As I see it, the perspective of this (sometimes) being an active process makes sense from the global workspace theory perspective: There is a part of one's mind that actually decides on activating craving or not. (Especially if trained through meditation) it is possible to connect ... (read more)

I think the meaning behind 'identical particles' is very hard to pin down without directly using mathematical definitions*. The analogy with (secretly numbered) billiard balls gives a strong intuition for non-identical particles. There are also intuitive examples that behave more like identical particles:

For example, the intuition for symbols nicely matches identical symbol/particle behaviour:

If I represent a Helium atom with the symbol "H" and no atom with "_", the balloons interior might be described by

"H__H_H____H__H__... (read more)

That was the first thing I did when I created an account here.

Oops - I didn't notice the 'load more' option for the posts on your profile earlier, I upvoted your post now.

I have not yet written any posts myself and have only skimmed the detailed rules about karma some time ago, but I can easily imagine that the measures against spam can sometimes lead good posts from new accounts to be overlooked.

a) I liked reading your guide: You managed to include many important LW-related concepts while still keeping a hands-on feeling. This makes it a nice reference for people who do not enjoy a more technical/analytical approach. Have you considered creating a link-post on lesswrong?

b) You write:

The good news is that the virtuous cycle here also works: I've found that if one person is consistently unusually virtuous in their conversations and arguments, a little bubble of sanity spreads around that person to everyone in the vicinity over time.

This see... (read more)

Yes, I didn’t have niceness fields intentionally in mind when I commented, but it is definitely the same idea. That was the first thing I did when I created an account here. It got no upvotes and did not get promoted to front page, so... maybe it was just too much to digest from somebody with no karma at the time?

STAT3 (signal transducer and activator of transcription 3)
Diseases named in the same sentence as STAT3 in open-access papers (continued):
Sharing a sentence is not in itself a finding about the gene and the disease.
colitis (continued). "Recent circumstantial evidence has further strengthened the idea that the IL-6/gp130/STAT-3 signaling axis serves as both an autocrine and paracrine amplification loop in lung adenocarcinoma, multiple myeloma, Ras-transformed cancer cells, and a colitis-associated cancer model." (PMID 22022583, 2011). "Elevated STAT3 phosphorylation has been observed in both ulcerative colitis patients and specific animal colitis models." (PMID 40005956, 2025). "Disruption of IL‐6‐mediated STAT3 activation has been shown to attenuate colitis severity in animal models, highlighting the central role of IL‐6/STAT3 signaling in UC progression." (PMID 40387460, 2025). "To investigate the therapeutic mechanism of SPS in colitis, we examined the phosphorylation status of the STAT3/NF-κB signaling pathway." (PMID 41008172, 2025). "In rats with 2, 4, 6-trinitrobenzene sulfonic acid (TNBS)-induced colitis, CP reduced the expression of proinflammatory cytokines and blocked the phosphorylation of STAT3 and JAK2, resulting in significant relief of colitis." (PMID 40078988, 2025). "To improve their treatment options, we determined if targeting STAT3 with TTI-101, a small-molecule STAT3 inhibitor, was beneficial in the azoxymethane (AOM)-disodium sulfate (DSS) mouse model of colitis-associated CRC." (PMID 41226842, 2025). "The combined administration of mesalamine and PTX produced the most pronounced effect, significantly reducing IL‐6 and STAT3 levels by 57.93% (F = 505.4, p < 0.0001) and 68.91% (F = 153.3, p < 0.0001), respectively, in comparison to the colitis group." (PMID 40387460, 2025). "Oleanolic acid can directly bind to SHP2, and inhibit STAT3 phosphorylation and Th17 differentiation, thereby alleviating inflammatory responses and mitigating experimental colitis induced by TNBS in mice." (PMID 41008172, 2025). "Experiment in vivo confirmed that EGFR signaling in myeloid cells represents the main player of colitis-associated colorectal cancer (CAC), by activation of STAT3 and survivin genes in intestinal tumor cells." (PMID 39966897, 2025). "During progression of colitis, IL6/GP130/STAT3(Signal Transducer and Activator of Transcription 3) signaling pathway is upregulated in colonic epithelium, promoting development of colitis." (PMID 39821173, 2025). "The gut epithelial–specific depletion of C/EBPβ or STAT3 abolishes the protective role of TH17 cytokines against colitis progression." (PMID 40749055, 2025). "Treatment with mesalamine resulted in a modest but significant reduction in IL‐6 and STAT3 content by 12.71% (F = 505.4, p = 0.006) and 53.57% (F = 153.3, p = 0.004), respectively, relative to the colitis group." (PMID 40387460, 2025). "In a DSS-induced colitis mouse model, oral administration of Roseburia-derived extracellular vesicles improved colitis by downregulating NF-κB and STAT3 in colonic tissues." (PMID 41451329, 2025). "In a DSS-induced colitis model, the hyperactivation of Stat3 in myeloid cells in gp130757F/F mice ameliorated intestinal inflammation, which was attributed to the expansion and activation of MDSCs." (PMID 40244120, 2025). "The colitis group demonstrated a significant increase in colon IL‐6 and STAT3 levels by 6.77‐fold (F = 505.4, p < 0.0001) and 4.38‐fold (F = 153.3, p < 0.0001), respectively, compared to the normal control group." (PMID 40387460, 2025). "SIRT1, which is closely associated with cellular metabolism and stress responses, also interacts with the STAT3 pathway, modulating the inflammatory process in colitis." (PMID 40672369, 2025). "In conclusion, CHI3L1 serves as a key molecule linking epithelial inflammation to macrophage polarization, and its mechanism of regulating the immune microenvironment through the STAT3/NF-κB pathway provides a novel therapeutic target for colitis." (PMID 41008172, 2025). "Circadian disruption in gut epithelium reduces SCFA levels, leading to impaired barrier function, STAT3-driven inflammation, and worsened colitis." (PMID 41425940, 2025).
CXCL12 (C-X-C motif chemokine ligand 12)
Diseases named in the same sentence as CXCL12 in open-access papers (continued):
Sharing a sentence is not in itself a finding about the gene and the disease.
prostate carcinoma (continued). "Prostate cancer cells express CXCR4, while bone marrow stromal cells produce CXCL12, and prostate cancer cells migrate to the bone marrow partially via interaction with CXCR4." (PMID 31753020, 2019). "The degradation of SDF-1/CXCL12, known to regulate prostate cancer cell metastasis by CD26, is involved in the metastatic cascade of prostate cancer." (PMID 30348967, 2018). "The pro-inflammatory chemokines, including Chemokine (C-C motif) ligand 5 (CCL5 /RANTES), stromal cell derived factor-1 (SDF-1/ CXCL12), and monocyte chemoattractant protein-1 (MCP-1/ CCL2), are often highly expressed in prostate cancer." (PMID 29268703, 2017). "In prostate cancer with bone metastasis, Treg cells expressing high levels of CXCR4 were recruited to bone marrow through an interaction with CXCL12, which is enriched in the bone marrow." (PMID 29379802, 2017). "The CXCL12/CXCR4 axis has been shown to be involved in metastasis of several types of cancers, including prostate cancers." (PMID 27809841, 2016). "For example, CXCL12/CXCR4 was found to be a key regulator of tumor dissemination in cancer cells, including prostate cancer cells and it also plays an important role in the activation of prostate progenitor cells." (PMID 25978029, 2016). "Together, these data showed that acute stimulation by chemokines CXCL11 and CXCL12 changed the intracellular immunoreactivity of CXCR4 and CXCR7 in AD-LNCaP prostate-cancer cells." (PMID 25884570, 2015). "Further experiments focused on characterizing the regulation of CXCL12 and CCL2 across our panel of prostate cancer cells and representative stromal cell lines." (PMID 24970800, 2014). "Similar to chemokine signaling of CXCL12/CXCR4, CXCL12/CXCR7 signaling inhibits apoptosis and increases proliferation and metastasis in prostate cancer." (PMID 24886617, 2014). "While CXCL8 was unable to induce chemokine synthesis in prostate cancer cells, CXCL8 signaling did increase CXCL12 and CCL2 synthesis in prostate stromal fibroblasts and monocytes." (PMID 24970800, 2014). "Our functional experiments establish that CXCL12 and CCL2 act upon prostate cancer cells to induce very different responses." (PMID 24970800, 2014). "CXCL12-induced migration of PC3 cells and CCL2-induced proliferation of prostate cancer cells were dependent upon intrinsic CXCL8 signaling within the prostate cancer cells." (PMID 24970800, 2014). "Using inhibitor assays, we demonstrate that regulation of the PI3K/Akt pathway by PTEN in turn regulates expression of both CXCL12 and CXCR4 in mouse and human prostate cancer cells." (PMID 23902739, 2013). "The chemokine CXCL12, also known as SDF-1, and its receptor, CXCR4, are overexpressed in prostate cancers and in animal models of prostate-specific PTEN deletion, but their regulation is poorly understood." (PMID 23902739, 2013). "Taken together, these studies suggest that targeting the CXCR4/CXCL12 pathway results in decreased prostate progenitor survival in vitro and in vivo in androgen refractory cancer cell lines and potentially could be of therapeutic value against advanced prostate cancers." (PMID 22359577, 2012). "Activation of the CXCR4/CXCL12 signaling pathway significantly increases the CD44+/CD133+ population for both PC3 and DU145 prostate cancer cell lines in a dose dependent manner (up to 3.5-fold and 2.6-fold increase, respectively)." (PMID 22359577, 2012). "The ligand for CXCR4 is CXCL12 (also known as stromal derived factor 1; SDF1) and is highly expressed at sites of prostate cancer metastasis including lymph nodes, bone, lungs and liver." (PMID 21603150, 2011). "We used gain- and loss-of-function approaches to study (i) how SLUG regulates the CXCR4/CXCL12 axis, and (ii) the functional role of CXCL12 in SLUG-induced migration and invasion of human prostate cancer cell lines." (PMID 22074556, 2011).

One could say that there is still a difference between probabilities so high/low that you can use ~1/~0 writings and probable but not THAT probable situations such as 98:2

I don't think that Eliezer would disagree with this.

As I understand it, he generally argues for following the numbers and in this post he tries to bind the reader's emotions to reality: He gives examples that make it emotionally clear that it already is in our interest to follow the numbers ('hot water need not *necessarily* burn you, but you correctly do not count on th... (read more)

Thanks for writing this post! Your writing helps me a lot in tying together other's claims and my own experiences into a more coherent model.

As Richard_Kennaway points out in their comment, the goal of insight meditation and 'enlightenment' is not necessarily the same as the goal of rationality (e.g. instrumental rationality/shaping the world's future towards a desired goal seems a part of rationality but not of 'enlightenment' as far as I can tell). I would be very interested in your opinion of how instrumental rationality r... (read more)

I do think that this stuff is relevant for instrumental rationality as well; we'll get to the details of how once I start talking about unsatisfactoriness / craving in the next post.

My original reading was 'there was less arrogance in Einstein's answer than you might think'. After rereading Eliezer's text and the other comments again today, I cannot tell how much arrogance (regarding rationality) we should assume. I think it is worthwhile to compare Einstein not only to a strong Bayesian:

On the one hand, I agree that a impressive-but-still-human Bayesian would probably have accumulated sufficient evidence at the point of having the worked-out theory that a single experimental result against the theory is not enough... (read more)

I do not have any experience with tulpas, but my impression of giving one's models the feel of agency is that one should be very careful:

There are many people who perceive the world as being full of ghosts, spirits, demons, ..., while others (and science) do not encounter such entities. I think that perceiving one's mental models themselves as agentic is a large part of this difference (as such models can self-reinforce by triggering strong emotions)

If I model tulpas as a supercharged version of modelling other people (where the tulpa may be experienced ... (read more)

Regarding "intuitive moral sense", I would add that one's intuitions can be somewhat shaped by consciously thinking about their implications, noticing inconsistencies and settling on solutions/improvements.

For example, the realisation that I usually care about people more the better I know them made me realize that the only reason I do not care about strangers at all is the fact that I do not know them. As this collided with another intuition that refuses such a reason as arbitrary (I could have easily ended up knowing and thus caring for di... (read more)